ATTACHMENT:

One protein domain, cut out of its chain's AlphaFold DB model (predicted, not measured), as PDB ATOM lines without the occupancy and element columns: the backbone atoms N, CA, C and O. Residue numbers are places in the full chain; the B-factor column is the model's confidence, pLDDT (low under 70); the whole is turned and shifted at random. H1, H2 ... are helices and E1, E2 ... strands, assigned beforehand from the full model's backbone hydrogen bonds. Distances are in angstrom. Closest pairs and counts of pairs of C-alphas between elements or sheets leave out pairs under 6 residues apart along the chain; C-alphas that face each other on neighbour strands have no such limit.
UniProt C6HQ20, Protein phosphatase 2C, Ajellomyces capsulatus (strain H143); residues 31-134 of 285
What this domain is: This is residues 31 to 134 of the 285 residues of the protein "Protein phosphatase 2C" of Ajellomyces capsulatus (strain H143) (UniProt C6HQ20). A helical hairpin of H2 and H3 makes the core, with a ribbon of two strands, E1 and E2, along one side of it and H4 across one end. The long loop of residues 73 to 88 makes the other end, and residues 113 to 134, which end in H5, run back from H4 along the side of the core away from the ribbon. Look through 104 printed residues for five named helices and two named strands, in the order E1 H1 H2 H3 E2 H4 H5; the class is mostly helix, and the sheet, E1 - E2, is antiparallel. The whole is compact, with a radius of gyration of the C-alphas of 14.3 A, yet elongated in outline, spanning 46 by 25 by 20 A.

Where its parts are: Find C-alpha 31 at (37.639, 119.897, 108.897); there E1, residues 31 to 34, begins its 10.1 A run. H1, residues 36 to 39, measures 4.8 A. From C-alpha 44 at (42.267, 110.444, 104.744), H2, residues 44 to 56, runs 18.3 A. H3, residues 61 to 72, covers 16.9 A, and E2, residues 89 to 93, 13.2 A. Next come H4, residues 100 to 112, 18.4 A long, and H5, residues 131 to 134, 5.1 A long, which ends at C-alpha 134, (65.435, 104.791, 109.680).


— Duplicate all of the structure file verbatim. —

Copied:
One protein domain, cut out of its chain's AlphaFold DB model (predicted, not measured), as PDB ATOM lines without the occupancy and element columns: the backbone atoms N, CA, C and O. Residue numbers are places in the full chain; the B-factor column is the model's confidence, pLDDT (low under 70); the whole is turned and shifted at random. H1, H2 ... are helices and E1, E2 ... strands, assigned beforehand from the full model's backbone hydrogen bonds. Distances are in angstrom. Closest pairs and counts of pairs of C-alphas between elements or sheets leave out pairs under 6 residues apart along the chain; C-alphas that face each other on neighbour strands have no such limit.
UniProt C6HQ20, Protein phosphatase 2C, Ajellomyces capsulatus (strain H143); residues 31-134 of 285
What this domain is: This is residues 31 to 134 of the 285 residues of the protein "Protein phosphatase 2C" of Ajellomyces capsulatus (strain H143) (UniProt C6HQ20). A helical hairpin of H2 and H3 makes the core, with a ribbon of two strands, E1 and E2, along one side of it and H4 across one end. The long loop of residues 73 to 88 makes the other end, and residues 113 to 134, which end in H5, run back from H4 along the side of the core away from the ribbon. Look through 104 printed residues for five named helices and two named strands, in the order E1 H1 H2 H3 E2 H4 H5; the class is mostly helix, and the sheet, E1 - E2, is antiparallel. The whole is compact, with a radius of gyration of the C-alphas of 14.3 A, yet elongated in outline, spanning 46 by 25 by 20 A.

Where its parts are: Find C-alpha 31 at (37.639, 119.897, 108.897); there E1, residues 31 to 34, begins its 10.1 A run. H1, residues 36 to 39, measures 4.8 A. From C-alpha 44 at (42.267, 110.444, 104.744), H2, residues 44 to 56, runs 18.3 A. H3, residues 61 to 72, covers 16.9 A, and E2, residues 89 to 93, 13.2 A. Next come H4, residues 100 to 112, 18.4 A long, and H5, residues 131 to 134, 5.1 A long, which ends at C-alpha 134, (65.435, 104.791, 109.680).